Southern miscellany. (Madison, Ga.) 1842-1849, December 03, 1842, Image 3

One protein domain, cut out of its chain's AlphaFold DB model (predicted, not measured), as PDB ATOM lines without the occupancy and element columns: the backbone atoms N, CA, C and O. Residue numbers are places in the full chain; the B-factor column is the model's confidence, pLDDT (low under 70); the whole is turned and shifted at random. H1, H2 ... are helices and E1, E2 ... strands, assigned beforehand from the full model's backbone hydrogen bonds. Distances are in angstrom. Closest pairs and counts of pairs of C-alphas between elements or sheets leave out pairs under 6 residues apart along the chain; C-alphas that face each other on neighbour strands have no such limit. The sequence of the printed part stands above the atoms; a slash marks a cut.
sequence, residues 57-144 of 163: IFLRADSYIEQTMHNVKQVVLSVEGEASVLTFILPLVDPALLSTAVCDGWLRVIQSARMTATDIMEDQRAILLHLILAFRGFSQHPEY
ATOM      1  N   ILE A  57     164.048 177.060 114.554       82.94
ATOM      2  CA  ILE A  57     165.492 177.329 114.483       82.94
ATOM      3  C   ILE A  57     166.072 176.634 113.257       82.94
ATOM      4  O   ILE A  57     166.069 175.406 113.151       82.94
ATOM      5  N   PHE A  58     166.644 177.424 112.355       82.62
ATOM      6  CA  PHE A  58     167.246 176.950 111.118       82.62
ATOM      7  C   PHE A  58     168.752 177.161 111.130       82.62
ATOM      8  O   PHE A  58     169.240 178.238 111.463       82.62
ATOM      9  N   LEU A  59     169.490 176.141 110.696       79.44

whereby to delay the pursuer, but he isdri ven from pillar to post until—like one who sadly lays the axe to the tree, whose honor ed branches shaded the sports of his child hood—he yields to dire necessity, and the honors of his chin are no more ! They re turn to the resting place of all other vani ties, and become as things that were ; for, as says Bryant, in his “ Lapse of Time”— “ True, time will 9car and blanch my brow; Well, I shall sit with aged men, And my good g ]aßS will ,cll me how A grizzly Beard becomes me then.” B. Savannah, November, 1842. For the “Southern Miscellany.” STATE literature. Mb. Editor, —Permit me, sir, to invite the attention of your readers to a few ran dom thoughts of my own on a subject insep arably connected with the weal and prosper ity of our own State. I allude to our State literature. That the intelligence and virtue of the citizens of a representative govern ment should receive the utmost considera tion, is a proposition too well established to he denied. When we reflect that, in the language of the Marquis Condorut, “this form of government requires the general dif fusion of the most correct and useful knowl edge,” that “ information should be pro mulged constantly, and error exposed and dissipated,” we must be convinced of the imperious necessity of encouraging and fos tering elegant and polite literature, as well as more solid and substantial learning. But my design is not to discourse upon education in general, but confine myself to a more narrow scope. The predilection we entertain for Foreign flummery developes itself not only in our regular importations of London and Paris fashions, but still more remarkably in the encouragement we give to the literary productions of foreigners.— But I grow more sectional still. I protest against Georgians patronizing the Magazines and Newspapers of the North to the neg lect of those of our own State. This policy has already created a most insatiable thirst for Northern literature, which lias to a cer tain extent discouraged our own editors; arid I venture to predict, that if this shame ful patronage is continued, the noble efforts of our editors to redeem from oblivion and contempt our own native Georgia in this re gard will flag and finally cease, But just here I am confronted by one who, boldly and with an air of derision, inquires for our models of literature. I reply that the intel lectual worthies of our State have made praiseworthy exertions to sustain themselves amidst a “sea of troubles,” ar.d hut for the unprovoked indignity with which they have been treated by their less deserving coun trymen, they would now rank in the estima tion of the world with the gifted of Earth. It is a seasonable period to awaken public attention to this all-important subject, and to demonstrate that the present policy is the dictate of stupid duplicity. Let those who have hitherto appropriated their money to the purchase of English and French Re views, and who have subscribed to North ern Periodicals, apjiropi iate the same amount to our own papers and Magazines the ap proaching year, and I guarantee that the lit erary aspect of our State shall undergo a considerable alteration. But it will be said that patriotism requires us to discard local attachments. Is it not, however* obvious to the most superficial observer that the North is a stranger to this charity, and would it not expose us to the accusation of felly to prac tice it towards her when her prime and stu died policy is to the reverse ? Upon the whole, I conclude that though as a princi ple, it may be useful in politics yet that it has no bearing upon the premises. But there arc still more weighty and powerful considerations. Our literature is yet. in its infancy—it needs nourishment and tender treatment to enable it to subsist, and if we ourselves are so destitute of sympathy as to suffer it to droop anil perish, it is absurd to expect commiseration from those who are the guardians of opposing interests. Notwithstanding the seeming accuracy of these suggestions, thousands pursue an op posite course and foster with parental solic itude Foreign, unmindful of domestic liter ature. We witness its ill-effects daily.— Where, I emphatically ask, are our Ritten houses, and Wests, and Channings, and Websters, and Ilallecks ? The response is, we have them not. If this were all, and wicked men did not deduce from it false and_ erroneous conclusions, we should not have cause for complaint; but from this fact the opinion has grown prevalent that South erners are deficient in intellectual vigor and boldness ; that the climate of Georgia a happy prototype of the Heathen Elysium— is inconsistent with those exhibitions ofmen tal superiority, for which some portions of the globe are distinguished. This opinion is as unfounded as those ofCountde Buffon and Abbe de Raynal on a nearly similar subject, which Mr. Jefferson has so manful ly combatted in his admirable “ Notes,” but which is constantly avowed by the pension ed scribblers of Mother England, and Nor thern writers, and which, if generally adopt ed in our State, would be fruitful of evil. I shall, with your permission, Mr. Editor, proceed to show that the South is more fa vorable to the display of intellectual great ness than any other country, and that it is only necessary that we should assist and aid those natural causes. , J, n ° ur °^ vn State the lands are eminent icitile—it is, therefore, not indispensable that all our citizens should engage in Agri culture. Some may employ themselves in improving the Arts and Sciences, and culti vating every branch of human knowledge. Beside this, our scenery is rich and beauti ful—-our skies pleasant and sunny—our air bracing and wholesome. It is lamentably true we have no Westminister Abbey—the sight of which would kindle the fires of poe sy in the breast; no Tombs of Virgil to vis 't no classic Tiber or Rhine, upon whose hanks we might wander and commune with the spirit of buried ages ; but it is glorious ly true that we have a Naucoochee, where dame Natuie revels in her native grandeur, and rendered doubly soothing by the le inembrance of that race who peojiled these once vast solitudes. It may bo asked if all these fovorable circumstances really exist ? Where is your Epic ? I inquire, where is England’s Epic? (I mean of modern times.) She has existed for a succession of centu ries, and “ Paradise Lost,” the only poem worthy of the title, has remained so long without a formidable rival, that although truly excellent, we are heginnibg to believe that English poetry is forever extinct. If this number of my series is thought worthy of insertion, I shall trouble the leaders of the “ Miscellany” with some more of my random reflections on the same subject. PERTINAX. ©©mitlkom MngooMsumjo PUBLISHED EVERY SATURDAY MORNING AT THE VERY LOW PRICE OF TWO DOLLARS AND FIFTY CENTS PER ANNUM —ONE DOL LAR AND FIFTY CENTS FOR SIX MONTHS — ALWAYS IN ADVANCE. MADISON, GEO : Saturday, December 3, I§l2. Q5 23 Mr. Jackson Barnes, Book-seller and Stationer, East side of Mulberry-street, Macon, is our duly authorized Agent in that city, with whom our friends in that section of the State will please transact their business with the “Miscellany.” Mr. IJotNts is authorized to receive and receipt for subscriptions to the paper. Major William W. Taylor is an authorized agent for the “ Southern Miscellany.” CCfo WilliamM.Day is a duly authorized Traveling Agent for this paper. We hope our friends will render Mr. Day all the facilities in their power in extending our circulation. DECEMBER. “See, Winter comes, to rule the varied year Sullen and sad, with all his rising train, Vapours, and Clouds, and Storms.” December, the first of the Winter months, is upon us, gentle reader, and with his “clouds and storms,” admonishes us that the cycle of another year is nearly full. All nature hears a mournful aspect; the day is black an<l drear, and i-n the black chambers of the night is heard the wail of moaning winds—mournful and sad—a fit requiem for the departing year ! “Thus Winter falls, A heavy gfoom oppressive o’er the world.” But how differently comes Winter to us —how differently vve regard the terrors of the pinching cold, than do the millions of famished wretches, whose lot is cast in ‘‘Mer ry Englaud”—philanthropic England ! There, in this season, “ Ilow many drink the cup Oi baleful grief, or eat llie biller bread Os misery. Sore pierced by wintry winds, How many shrink into the sordid hut Os cheerless poverty,” and starve, while the “ licentious proud, whom pleasure, power, and affluence sur round,” revel in luxury, deaf to the appeals of those whose blood and sweat sustains the fabric of their greatness. December is shorn of his terrors in our blessed land, where even the humblest domestic, though decreipt, and old, and helpless, knows not the want of food or protection from his win try blasts. Even he, the Southern Slave, “ Hangs o’er th’ enlivening blaze, and taleful there Recounts his simple frolic; much he talks, And much he laughs, nor reeks the storm that blows Without, and rattles on his humble roof.” Would that all in our own free country, were as well fortified against the inclemen cy of Winter as are the careless blacks of the South, who, though they “take not heed for the morrow,” fare “ sumptuously every day,” and are clothed ! sheriff’s sale. We are requested to state that the claim against Mr. Henry Kirby having been set tled, the sale of his property which is ad vertised by the Sheriff on Tuesday next, will not take place. 05 s * We have been informed that a re port has been put in circulation in Tike, Butts and Henry Counties, that 3J cents is the highest price paid for cotton in our mar ket. This is a very great error—the reverse would be nearer correct. Very little cotton of any quality has brought less than Accents in the Madison market. Indeed, wc know that the prices given by our merchants and buyers in the opening of the business season ranged higher than could be sustained by their sales in the seaboard markets. Not only so, but even now our quotatians will bear comparison with those of any other in land market, while our currency is as good as any in the State. We desire to correct the error above stated, that it may not op erate to the prejudice both of our trading community and those of our country friends who might otherwise avail themselves of the advantages of our market. We may also state in this connection, that arrangements arc now making by our merchants by which salt and other leading articles will be afford ed here as cheap as at any other point in the State. COTTON MARKET. Considerable quantities of Cotton have come in during the past week, a large por tion of which has been bought at 4 to G cents, extreme quotations. 3d) U mmJi it A-R'STo 07 s * We have received a communication from “ Wigly Forker,” in answer to the sketch in our paper some weeks since, en titled “ A Scene in a Church.” The writer blames us—and we confess justly—for pub lishing the article, and admonishes us against the admission of religious controversy in the “ Miscellany.” We assure our correspon dent that the article should never have ap peared in our columns, if we had thought that it had the slightest bearing upon any particular sect, or was calculated to injure the feelings of any class of worshippers.— We regarded it as a harmless sketch, writ ten for the amusement of our readers, and as such we admitted it. We would cheer fully give the reply, hut that we desire not to widen the breach which we have already so unwittingly made in our pledge of prin ciples, in which wedeclareour strict neutral ity in politics and religion. We wi.l dis pose of the manuscript as requested bj the writer. 07 s “A Scene at Beaver Tail among the Cotton Buyers,” was not received until our matter was nearly all arranged forthis week’s issue. It shall be attended to next week. ATTEMPTED BURGLARY. An attempt was made to enter the store of L. L. Wittich Sc Cos., of our town, on Tuesday night last, by forcing the window shutters with a bar. Shortly after dark, while the proprietors were at supper, Mr. Richter observed someone at the window of the store, who, upon his approach fled up the street. On examining the window, it was found that the hinges of the shutter had been broken, and that little remained to be done to enable the thief to enter. In the darkness Mr. R. could not distinguish wheth er the man was white or black. It is alto gether probable, however, that the indivi dual is no stranger, as the hour chosen was the most favorable for his design, which would have been frustrated by the return of the gentleman who sleeps in the store. We would caution our citizens to be on their guard. dCfo We learn that the cars will hereafter leave Madison for Augusta at 3 o’clock, P. M., arriving at the latter place at 12 at night. No alteration, vve believe, in the hour of departure from Augusta. OCMULGEE BANK FAILED. This institution has closed its doors, not only against its bill-holders, but even the depositers, who, we are told by the “Macon Messenger,” are unable to obtain any satis factory response from its officers, when pre senting their claims. Fortunately for our people but a very small portion of the is sues of this Bank has obtained ciiculation among us, owing to our having been chiefly supplied by the Augusta Banks. The peo ple of other sections of the State will doubt less be robbed of a considerable portion of their hard earnings by this new illustration of the utility, honesty and soundness of our Banking system. The editor of the “ Au gusta Chronicle” hails this failure as “a fa vorableomen for the future prosperity of the financial affairs of the State,” and cites as a reason for his belief that “ it will serve as a stimulant to excite prompt and efficient ac tion on the part of the Georgia Legislature, to compell all those Banks which do not promptly redeem all their liabilities in spe cie to forfeit their charters.” Has our Leg islature ever lacked such incitement ? No. What have failures heretofore done to ben efit “the financial affaiis of the State ?” Nothing. Since the first days of suspen sion—long before, when this species of char tered fraud was in its full tide of successful operation—there was no lack of failures. Nor was there any lack of tongues to curse the Banks; to cry out to the “ dear people” to beware of the Bauk—the hydra monster, that was about to purchase their liberties, and sell them, body and soul, to the Empe ror of Russia, or China, or someone else —hut still have Banks been chartered and sustained in open, uupaliated outrages upon the public, for which any one of these same “dear people” would have been incarcera ted in prison—ay, in stupendous frauds, which, divided into small amounts, would have been criminal capital enough to have filled the jails of the State with poor debt ors. Talk of the Legislature of Georgia being stimulated to do any thing in the mat ter! Not they ! The failure of the Ocmul gee Bank will cause some little stir ar.d ex citement—some newsnaper gossip—until the subject is finally frittered away, and those who have robbed the “ dear people,” under its charter, will shortly be provided with another, with which to enact the same vil lainies. Bankers are monied men, and in fluential party men, and party must he sus tained. Even the “ deer people” go for party, and, of course, support the measures of their leaders, the chief financial one of which too often is, to pick the “dear people’s pockets, by means of a modern scientific Banking operation—just such as we have in the failure of the Ocmulgee Bank. To whom the blame is to be voted in this instance is not yet settled. The “ South- Western Rail Read Bank,” in Cb&rlcston, is implicated. ff?* We are indebted toour worthy Rep resentative, Col. Isham S. Fannin, for sev eral Bills, &c. ONE THOUSAND JUST SUCH SUBSCRIBERS As the one who wiites us as follows, will be supplied with the “Miscellany” upon ap plication,if made immediately, as the adver tisements say— “ Dear Sir—Enclosed I send you $5, as a compensation for the ‘ Miscellany,’ this year and next. lam delighted with your paper—it is in my conception every thing it should he—just such a paper as admirably suits the ‘ sunny South.’ Its literature is tasteful and spirited—its wit and humor pointed und laconic—its poetry [Ex cuse our modesty—what follows is too strong ; but the conclusion is so true.] He, (in my opinion) who does not read it and pay for it [we italicise the words] is destin ed by nature to be a hewer of wood and drawer of water —consequently degustihus non disjmtandum. Yours, See.” SENATOR ELECTED. Walter T. Colquitt, was on Wednesday last, elected Senator in Congress sot six years from the fourth of March next. A friend has furnished us with the following tube of the balloting. Ist 2d 3d 4th Colquitt, 118 127 134 110 Jenkins, 114 27 11 109 Iverson, 33 111 126 1 Schley, 110 0 Lumpkin, 110 0 McWhorter, 2 0 0 0 Cone, 33 3 0 King, 0 0 0 21 McAllister, 2 14 0 THE LEGISLATURE. Wecannot seethatthesegentleman whose patriotism and devotion to the people’s inter ests impelled them so urgently tosolicit an opportunity of serving usat Milledgeville this winter, have performed any wonders after all. They have managed to elect a Senator and pass some few hills of minor importance. They have some important business, how ever before them, among the rest a bill en titled, “ an act to wind up and settle the af fairs of such banks and banking institutions ; in this State, as fail, neglect, or refuse to re deem their notes or other liabilities in spe cie—the Central Bauk excepted (?) —to pro vide for the appointmentof receivers of such batiks and bunking institutions, to define the duties and powers of such receivers, and to provide for the punishment, of the officers of such hanks and banking institutions, and others who may be guilty of the violation of the provisions of this act, and to vacate their charters.” If this bill, in its provisions, is as good and salutary as its title would indi cate, and if they pass it without any other amendment than the striking out of the words “ Central Bank excepted”—which should be done by all means—and with no rescind ing provisos—why, we’ll let them off for this time, and say,well done, good and faithful ser vants. But Pshaw! all that’s too good to he true. On Saturday last, Mr. Miller laid upon the table of the Senate, a resolution proposing an amendment to the Constitution of the United States, to be submitted by Congress (two-thirds agreeing) to the State Legislatures, for ratification, in the words following: “ Congress shall regulate the currency so as to ensure a circulating medium as nearly as possible of equal and uniform value throughout the United States, and always redeemable on demand, in gold and silver.” (tT 3 Mr. Rogers, of the “Federal Union,” was elected Public Printer for the next Legislature, on Friday last. DICKENS* NOTES. When we wrote our article in reference to this work lust week, we had only seen the extracts in the Northern papers, and the unanimous condemnation of the indig nant press of that section. Since then we have been more than gratified to find our opinion of the amiable Boz, sustained by those of some of the ablest and most inde pendent editors of the South. The “Sa vannah Republican” for instance, exactly agrees with us on the subject. Since our last we have seen the “Notes for General Circulation,” and—barring the author’s er roneous, and we may add illiberal views of slavery—we see little or nothing in them to condemn, while we find much to ad mire—much that indicates the native good ness of the writer’s heart, his candor and warm benevolence. Os slavery Mr. Dick ens should not have spoken, while- lie Wus iio better informed on the subject. We do not appreciate the man less, liecause lie has im bibed ptejudices against our institutions.— It is but natural, Englishman es he is, that lie should. But he has evinced a degree of weakness of gullibility in his strictness up on American slavery, that is not indicated in anything else that has ever fallen from his pen. So much for his association with American Abolitionists. 05 s ” The Legislature of South Carolina convened on Monday the 28th instant. Hon. Angus I’attorson was elected President, and W. E. Martin Clerk of the Senate ; W. F. Colcock, Speaker of tho House, and Thomas W. Glover, Clerk. FROM MEXICO. P. A. Southall, Eq., bearer of despatches from Our Minister at Mexico, nriivcd at New Oi leans, in the United States Steam ship Missouri, which touched at the South- West Pass, on her way to Pensacola. The “ Crescent City” says— ‘ Mr. Southall left the city pf Mexico on the 9th instant, and is supposed to bear with him despatches of the greatest importance to the two countries. He rnet Mr. Cursnn at Perote, on his way to the city. The news from Mexico is interesting although not very importrnt. The news of Well's capture of San Antonio, was celebrated with enthusiasm in the city, hut as yet the news of his discomfiture and retreat had not appeared in any of the journals. The prisoners taken at San Antonio were on their way to the city. Orders had been sent by Government, at the request of Gen. Reyes for the execution of four of the pri soners, who had been in the Santa Fee Ex pedition—Van Ness, Fitzgerald, Conner, and another whose name we did not learn. Through the intercession of the foreign minister, the sentence has been commuted to ten years’ imprisonment in the Castle of Perote. The fate of the others will not be known until they reach the city. It is un derstood that General Wull recommended them to the mercy of the Executive.” (U** A liberal reward is offered by Messrs. C. A. and E. M. Crawford, of Columbia County, for the apprehension of James Roney, charged with the murder of Wil liam H. Crawford,on Saturday evening last. Said Roney is described as being about twenty-three years of age, with black hair, blue eyes, and of a sallow complexion— stout built,and weighing about one hundred and sixty pounds—wore a blanket over-coat and white hat. flj 6 ’. It is contemplated to change the route of the Gieat Northern and Southern Mail, in order to insure greater regularity in its transportation. Proposals will short ly he issued for carrying it by stages from Raleigh, N. C., to Columbia, S. C. We trust the arrangement will he successful, and that the inconveniences arising from its frequent failure may be remedied. At a large meeting of the democra cy of Dauphin county, Pennsylvania, Gen eral Lewis Cass,of Ohio, was nominated for the Presidency, subject to the decision of a Democratic National Convention. EXTRAORDINARY CASE OF ATTACHMENT. We have known lovers to prove their re gard for the object of their affections, in va rious ways —by protestations and oaths, by services and sacrifices—but a case was brought to our notice a few days since l>y far excelling any we had before known; proving, beyond the possibility of a doubt, tiie devotedness of a young gentleman in a neighboring village, to the fair mistress of his heart. The lady, like all other ladies of taste, affects the “ Southern Miscellany”— which partiality for our paper she has made known to the gentleman. Now, if the gen tleman were to subscribe for and present the “ Miscellany” to the young lady, he would only be paying a tribute of $2 50, to the slnine of his devotion—a mere pecu niary donation. But what think you,gentle reader ? the lady’s lover scorns a thing so paltry—but for her dear sake, lie weekly warps his conscience to the deed, and Bor rows it for her! —thus making a sacrifice of feeling, honor, and conscience, which no pe cuniary consideration could repair ! Ought not the lady to he proud of such devotion ? Can she want any better test of his love 1 Certainly not. Wo consider such “ proof, strong as holy writ.” Oh ! k Love, thou lit tle deviler of the human gizzard, to what shifts wilt thou not bring thy stricken vic tims ! (£?*■ Judge Wells of the District Court of the United States for the Missouri Dis trict, has delivered an opinion against the constitutionality of the Bankrupt Law. Flowers, says Mrs. Child, are the alpha bet of angels, wherewith they write on hills and plains mysterious truths. TIIE CURRENCY CORRF.CTED. Par Banks. —The issues of the following hanks are received at par in Augusta : Au gusta Insurance and Banking Company— Bank of Augusta—Branch State of Geor gia at Augusta—Agency Bank of Bruns wick—Branch Georgia Rail Road—Me chanics’Bank—Bank of St. Mary’s—Bank of Milledtevillc—Lank of the State of Georgia, at Savannah—Commercial Bank at Macon—Georgia Rail Road and Banking Company Athens—Marine and Fire Insur ance Bank, Savannah—Branch of ditto, at Macon—Planters’ Bank, Savannah—Ruck eiovillc Banking Company Charleston Banks—Bank of Camden—Bank ofGeorge town —Commercial Bank, Columbus—Mer chants’ Bank at Cheraw —BankpfHatnhurg. Banks at Discount. —Phoenix Bank at Columbus, at Gu 10 cents discount; Oc mulgee Bank, iiroick ; Central Bank of Georgia, 30 a 33j ; Central Rail Road and Banking Company at Savannah, 4 ; Insur ance Bank of Columbus, at Macon, (5 n 10 ; Alabama notes, 1(5 a IS ; Bank of Hawkins ville, 35 a 38; Exchange Bank Brunswick, S a 10. No Stile or uncertain. —The following banks me tbus quoted : Bank of Darien and Branches ; Bank of Columbus ; Chat tahoocliie Rail Rond and Banking Compa ny ; Monroe Rail Rond and Banking Com pany ; Planters’ and Mechanics* Bank, Cos lambus; Western Bank of Georgia, at Rome. A small party of gentlemen from Laurens and Pulaski Counties,recently met on Turnpike creek, in Telfoh county, with their horns, bounds and shot-guns, for a “ drive.*’ They hunted four day*—-a por tion of which time the weather was unfavor able—and on the fourth day, at night, they had killed and got in possession, ninety-tires Deer, one wild Turkey,two Foxes and a Rat tle Snake. On then way home,.tire Pulaski party killed six more deer, making in all ninety-nine during the hunt. Such luck does not fall to hunters every day. fl5 s= ’ We are glad to learn that at the races this week.in Augusta, “ the attendance was very thin.” Col. Dawson’s cult won the “ Colt Stakes.” (£/*• Persons indebted to tlje subscriber for subscrip'ion to the “Augusta are request ed not to make payment to B. F. Griffin, whose receipt given after this date, for monies doe me, I will not ac knowledge. Those indebted, will in future please make payment tome or my authorised agent, only- VV. T. THOMPSON. Drcembcr 3, 1342. no njimmjM jgnmii min 11 niewi'fii-ii *■ L. L. Witt ids, Attorney at Law, MADISON, GEORGIA. December 3 1y36 Boarding. BOARDING for Students attending the Academies in this place the ensuing year, can be had with the subscriber at usual rates. Any assistance they may w ish in the prosecution of their studies will tie gladly uff.rded. CARLISLE P.B. MARTIN. December 3 3w36 • Carriage Repository. ? D'HE subscriber announces to the public that he has -*■ taken the old stand of Luther Roll, in Madison, and is constantly receiving a ireneraland well selected assortment ol CARRIAGES from the North, of aa good workmanship, and which he will dispose of on as reasonable terms, as they can be procured at any oth cr point of this or any Southern State—and it this is doubted by any individual, he can be convincedjby calling and looking lor himse If. ‘ , Any description ofCarringeor Wngtron will bemads in s style that cannot fail to please customers; and they may also depend upon having their work strong and durable. The iron work will be done by a(Bnt rate blacksmith, who hashed several vears’ experience at the North. REPAIRING done cheap, neatly and promptly. T. GOODYEAR. December 3. 6m3G Morgan Sheriff ’s Sales. WILL be sold on the first Tuesday in January next ” before the Court House door, in the Town of Madison, in said Cotmy, within the usual hours of sale, the following property, viz : Three Negroes, Cuty, a woman, about 38 years old, and her child, Georgiuna, about 4 years of age, Mnria, a girl, about 10 years of age, and one House and. Let, whereon William Day, Sen., now lives, in the town of Madison, in front of the Baptist Church, and adjoining the lot ot W. G. Ballard—all levied on ns the property if William Day, Sen., to satisfy a fi fa in favor of John Wingfield, and sundry other fi fas, vs. William Day, Sen , and pointed out by said Day. Also, sixty acres of Land, more or less, adjoining the lands of Boswell, Wade and Trotter, lying on Sugar Creek, levied on us the property of John Hollis, Jr , to satisfy a fi fa in favor of Woody Jackson, and oilier fi fas, vs. John Holhs, Jr., and pointed out by said Hollis. Also, 3 feather beds, and furniture, 1 side-board, 1 pair andirons, 1 clonthe press, llot.shoe lasts, 1 folding table, 3 pine tables, 12 sitting chairs, 8 glass tumblers, 1 wash bowl, 2 pitchers, 1 set dining plates, 1 set cups and saucers, 1 set Britunia tea spoons, 1 lnrge dish, 2 small dishes, 1 large iron pot, 2 cows and calves, 1 horse, 1 dray, and one hundred and fifty acres of land, more or less, lying on Sugar Creek, adjoining lands of Adam G. Suffuld and Lancelot Johnston, levied on ns the property of Merrit W. Cofer, t satisly a fi fa in fa vor of Samuel Shields, Administrator of William A- Shields, deceased, heurer, vs. said Cofer and David Pock, and sundry other fi fas, vs. said Cofer; property pointed out by suid Cufer. LEWIS GRAVES, Sheriff Also, at the same time and place, six Negroes, Nel ly. 35 years old, Caroline, 2 years old, Daniel. 11 years old, Lucy,s years old, Maria, 5 venrs old, and Howard, II years old, all levied on to satisfy a fi fa issued from the Superior Court of said county against Francis M. Boon, in favor of John B. Martin and Jos. M. Evans, with other fi fas ; property pointed out by defendant. Alsu, i hay horse, 8 years old, 2 nohorned eows and calves, 3 Negroes, Sophia, 26 years old, Polly, 5 years old, Henry, 3years old, 1 safe, 1 pine tnhle, 1 mahoga ny side-board, 7 split-bottom chairs, 1 pair andirons, t road wagon, 3 pair of horses, I pine tub, 2 water pails, 2 stacks of fodder, 10 barrels corn, more or less, in the shuck, 5 pork hogs,lool 1-4 acres of land, more or less; also, 3 Negroes, to wit: Wiley, 21 years of age, Moses, IS years of nge, and Alfred, 15 years of age—nil levied on as the property of John C. Rees, to satisfy a fi fa from Morgan Superior Court, in favor of Johnston & Robson, and sundry other fi fas, Vs. said Rees ; prop erty pointed out by said Rees. Also, 1 buggy, the wood work of a two horse wagon, 2 sandy sows, 8 pigs, 4 slionts, 1 wooden clock, I bed stead, and furniture, 2 dressing tables, 1 pine table, t cm,die stand, 1 waslistaod, 1 writing desk, 6spli;-bo: toni chairs, 1 pine chest, 1 old saddle, 1 blockttn coflee pot, 1 water bucket, I wheelbarrow, l loom, I ciitjing knife, 1 red cow nnd calf, 1 brindlo cow and calf, 1 rpa boll, 1 red steer, 1 pair hritebrn, 10 Itarrels corn, more or less, 1 stack fodder, 2 sheep, 1 demijohn, 200 acres of land, more or less l —levied oft as the property of Isaac W. Early to satisfy a fi fa in f'nvor of John Wingfield, and sundry other n fas, vs. said Early : property point ed out by said Early. Also, 20 acres ol Land, more nr less, well improved, within one mile of Madison, adjoining lands of John B. Walker and others, 1 wooden clock, 1 safe, 5 pine tublcs, 12 split-bottom chairs, 2 beads, beadstcads and furniture, I pine sideboard, 1 washstnnd, 2 trunks, 2 pair shovel and longs, 2 pair of andirons, 1 two hone wage n and harness, 1 roan horse, 1 black horse. 1 bug gy nnd harness, two Negroes, Pleasant, a boy, about 18 years of age, and Polly, a woman, about CO years old i 15 head ql stock hogs, more or less, 10 head ot cattle, 2 large pine chests, 18 plates, 18 cups and saueers, 3 dishes, 12 knives and forks, 2 large bowls, 2 tin pane, 2 brass candlesticks, and 1 walnut sugar case—all le vied on us the property of Alfred Woodin, to satisfy a fi fn in favor of Lucius L. Witlich, nnd other fi fas, vs. said Woodin ; property pointed out by A. W. Woodin. Also, 1 bed, bedstead god furniture, 1 pine sideboard, 1 large pine chest, Hooking glass, 2 large pitchers, 2 large bowls, 7 saucers and 4 Cups, 1 glass decanter, 7 plates,4 wineglasses, 5 tumblers, 2 brass candlesticks, 1 walnut tabic, 6 split-bottom chairs, 500 pounds salted pork, more or less, 10 barrels corn, more or less, 500 pounds fodder, more or less, 200 pounds seed cotton, more or loss, 1 bale of gin cotton, 200 bushels cotton seed, more or less,—all levied on ns the property of Turner Harper, to satisfy a fi fa from the Superior Court of said County, in lavorofß. T. Russell, Exec utor of Burnell Russell deceased, vs. Turner Harper and James Ferrel, JAMES O’NEAL, Deputy Sheriff December 3 3tj Morgan Sheriff’s Sale. “II7TLL Up sold on the firstTuesdav in February next ” before the Court Home door, in ike town of Mad ison, in saul County, the following property, to wit: Three Negros*, viz • Plato, a limn, 50 years of age, Emily, a girl, 16 years of age, nnd Harriot, S5 year* of uge, levied on os the property of Ephraim Trotrer, to satisfy a mortgage fi fu in favor of Joibn S. Colbert and John J. Floyd, vs. Ephraim Trotter ; properly- pointed out in said mortgage fi fu. JAMEJ O’NEAL, Deputy Sheriff December 3 36 Blacksmiths to Hire. THE subscriber has one or two good Blacksmiths to hire for the next year. PULASKI P. HOLT. Entonton, December 3 3w36 Land for Salo. 1H AVE a lot of Land—two hundred two snd a half nrres—all in the woods, except two or three acres, with a cabin on it. It joins Charles Allens’ in the up per part of this County ; is a desirable place, and has u fine Spring upon it. Possession w ill be given at any time, nnd the terms of payment made easy. December 3 4vv3o JOHN ROBSON.